I (Doug) am a meat and potatoes guy, and always have been. Beginning in the mid-1960’s when the first Arby’s opened in Louisville where I grew up, I developed a crush on Arby’s Big Roast Beef Sandwiches. I’ve eaten a multitude of them over the last 55 years. Back in the day when I walked up to the counter the only choice I had to make was small, medium, or large.
Today, all these years later I still enjoy these sandwiches. But when the wife and I queue up to the counter and look up at the Arby’s menu board, here are the sandwich options we see today: 10 roast beef, 10 pork, 8 chicken, and 8 turkey choices. Additionally there are 7 different sliders, 4 salad choices, 8 unique sides, and 8 desserts. As you’ve probably already guessed I always order my old standby, the Classic Roast Beef Sandwich. But my wife stands there staring like a deer in the middle of the road as a speeding vehicle approaches. She eventually nervously giggles and says, “Oh, I don’t know what to choose, there are just way too many choices.”
I’m sure you think it’s very cool that your company offers multiple services and products, in lots of sizes and colors, packaged in a variety of configurations. However, you’re not doing your prospects and customers any favors by offering them lots of those choices. I read about an experiment performed at a California gourmet shop where a sample table was set up for shoppers to test different kinds of jam. When there were 24 varieties to choose from, more people stopped to look, but few people actually bought anything. When only 6 flavors were available sales were brisk. People tend to freeze up when they have too many options (like my wife at Arby’s).
Research seems to confirm that people are confronted by not only ‘information overload’ but also ‘anticipated regret.’ The more available options, the more reasons folks second-guess their choices. It also appears that although more choices are designed to provide more value, buyers tend to be more dissatisfied with their results and fret about conceivably overlooking a possibility. These examples are both instances where more becomes less!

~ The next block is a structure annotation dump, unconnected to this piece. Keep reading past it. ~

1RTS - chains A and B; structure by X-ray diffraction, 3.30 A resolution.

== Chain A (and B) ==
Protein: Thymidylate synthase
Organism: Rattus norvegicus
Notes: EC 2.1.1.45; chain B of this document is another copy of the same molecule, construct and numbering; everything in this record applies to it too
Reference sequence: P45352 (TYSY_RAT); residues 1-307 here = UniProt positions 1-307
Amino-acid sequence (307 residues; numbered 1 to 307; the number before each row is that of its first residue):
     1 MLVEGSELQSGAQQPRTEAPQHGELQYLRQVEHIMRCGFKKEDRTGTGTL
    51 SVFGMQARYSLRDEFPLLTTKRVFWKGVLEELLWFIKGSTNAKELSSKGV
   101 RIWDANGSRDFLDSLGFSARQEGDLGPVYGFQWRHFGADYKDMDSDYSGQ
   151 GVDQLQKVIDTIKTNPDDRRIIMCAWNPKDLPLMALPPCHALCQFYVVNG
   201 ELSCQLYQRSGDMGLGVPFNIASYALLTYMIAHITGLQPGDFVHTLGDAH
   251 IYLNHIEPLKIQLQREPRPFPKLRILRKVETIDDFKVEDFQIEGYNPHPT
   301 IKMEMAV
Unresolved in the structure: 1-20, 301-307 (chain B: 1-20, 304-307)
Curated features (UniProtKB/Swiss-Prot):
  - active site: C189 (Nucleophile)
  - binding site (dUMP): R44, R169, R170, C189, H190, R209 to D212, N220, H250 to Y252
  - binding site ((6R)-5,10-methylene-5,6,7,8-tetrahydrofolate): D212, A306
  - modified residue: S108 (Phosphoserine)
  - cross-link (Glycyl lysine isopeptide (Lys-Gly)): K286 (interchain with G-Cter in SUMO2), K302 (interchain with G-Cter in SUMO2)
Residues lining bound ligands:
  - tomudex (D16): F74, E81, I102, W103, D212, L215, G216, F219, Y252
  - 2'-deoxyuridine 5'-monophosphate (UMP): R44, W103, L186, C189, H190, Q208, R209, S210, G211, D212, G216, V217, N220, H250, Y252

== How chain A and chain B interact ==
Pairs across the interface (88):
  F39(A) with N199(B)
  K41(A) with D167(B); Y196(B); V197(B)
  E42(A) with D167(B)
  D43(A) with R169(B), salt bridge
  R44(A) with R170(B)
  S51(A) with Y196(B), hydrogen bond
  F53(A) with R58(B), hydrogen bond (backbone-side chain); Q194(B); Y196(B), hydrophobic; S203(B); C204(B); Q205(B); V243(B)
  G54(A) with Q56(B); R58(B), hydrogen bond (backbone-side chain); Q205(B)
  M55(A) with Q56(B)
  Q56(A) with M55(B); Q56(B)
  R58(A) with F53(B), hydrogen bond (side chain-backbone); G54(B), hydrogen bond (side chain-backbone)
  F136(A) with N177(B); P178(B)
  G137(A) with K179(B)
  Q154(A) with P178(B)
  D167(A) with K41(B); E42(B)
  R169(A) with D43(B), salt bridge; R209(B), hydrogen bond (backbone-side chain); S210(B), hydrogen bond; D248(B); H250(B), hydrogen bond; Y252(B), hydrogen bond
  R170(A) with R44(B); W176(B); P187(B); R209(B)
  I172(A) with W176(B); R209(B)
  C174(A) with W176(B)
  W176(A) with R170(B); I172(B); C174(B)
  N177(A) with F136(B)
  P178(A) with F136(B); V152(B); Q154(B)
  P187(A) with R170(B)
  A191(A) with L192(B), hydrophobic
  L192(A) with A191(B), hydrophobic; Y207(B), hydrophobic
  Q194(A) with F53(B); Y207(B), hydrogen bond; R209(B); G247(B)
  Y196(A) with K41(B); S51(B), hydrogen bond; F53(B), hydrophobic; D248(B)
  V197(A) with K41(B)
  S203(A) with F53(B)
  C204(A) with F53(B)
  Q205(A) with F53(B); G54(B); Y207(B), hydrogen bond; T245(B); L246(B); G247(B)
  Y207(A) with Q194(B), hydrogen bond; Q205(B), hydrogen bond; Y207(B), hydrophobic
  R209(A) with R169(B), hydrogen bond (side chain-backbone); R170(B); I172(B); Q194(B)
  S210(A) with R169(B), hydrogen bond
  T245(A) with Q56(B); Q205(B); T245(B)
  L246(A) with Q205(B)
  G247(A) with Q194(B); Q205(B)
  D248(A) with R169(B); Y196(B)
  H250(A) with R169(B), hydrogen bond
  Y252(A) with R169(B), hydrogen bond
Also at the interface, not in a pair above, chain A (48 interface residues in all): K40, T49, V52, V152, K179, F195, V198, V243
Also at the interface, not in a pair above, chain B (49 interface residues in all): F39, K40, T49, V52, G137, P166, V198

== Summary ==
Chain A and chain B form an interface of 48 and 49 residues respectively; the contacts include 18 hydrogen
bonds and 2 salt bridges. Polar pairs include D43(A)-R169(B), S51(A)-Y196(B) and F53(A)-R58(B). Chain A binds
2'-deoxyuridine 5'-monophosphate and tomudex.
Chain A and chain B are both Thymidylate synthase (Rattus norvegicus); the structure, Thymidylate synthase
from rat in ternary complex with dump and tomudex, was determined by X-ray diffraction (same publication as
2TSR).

Keep in mind what I (Doug) regularly say, “People love to buy but hate to be sold.” And, “Nobody wants to be pushed but everybody likes to be led.” So my suggestion to this dilemma will sound familiar to regular Selling Point readers. Before doing a data dump of your offerings spend several minutes asking discovery questions to get the best possible snapshot of what your prospect needs, wants, and values. Once these images are revealed to you, THEN cobble together, at most, two or three options for consideration, followed by, “Which will work best for you?”
I will say it once again, “Questions are your best friends.” By investing a little time on the front end of every sales call, asking 10-15 relevant open and closed questions, you zero in on what’s important to the prospect. Additionally, you begin to achieve some likeability, as well as beginning your journey to earning their trust.
To tie a ribbon around this topic, I (Doug) believe many salespeople end up displaying an overwhelming buffet of options and choices in front of buyers because they aren’t willing to consult and perform this all-important discovery process. This laziness is costing tons of sales followed by many recommendations to friends and family that would result in second-generation sales.
————I Finally Get It————
I’ve been a marginal producer for the services company I sell for until this year. Doug, a friend recommended your book, and I’m so glad she did. Now I really understand why and how to use questions in my job. This will be my best year. Thanks Doug! Logan B., N.C.
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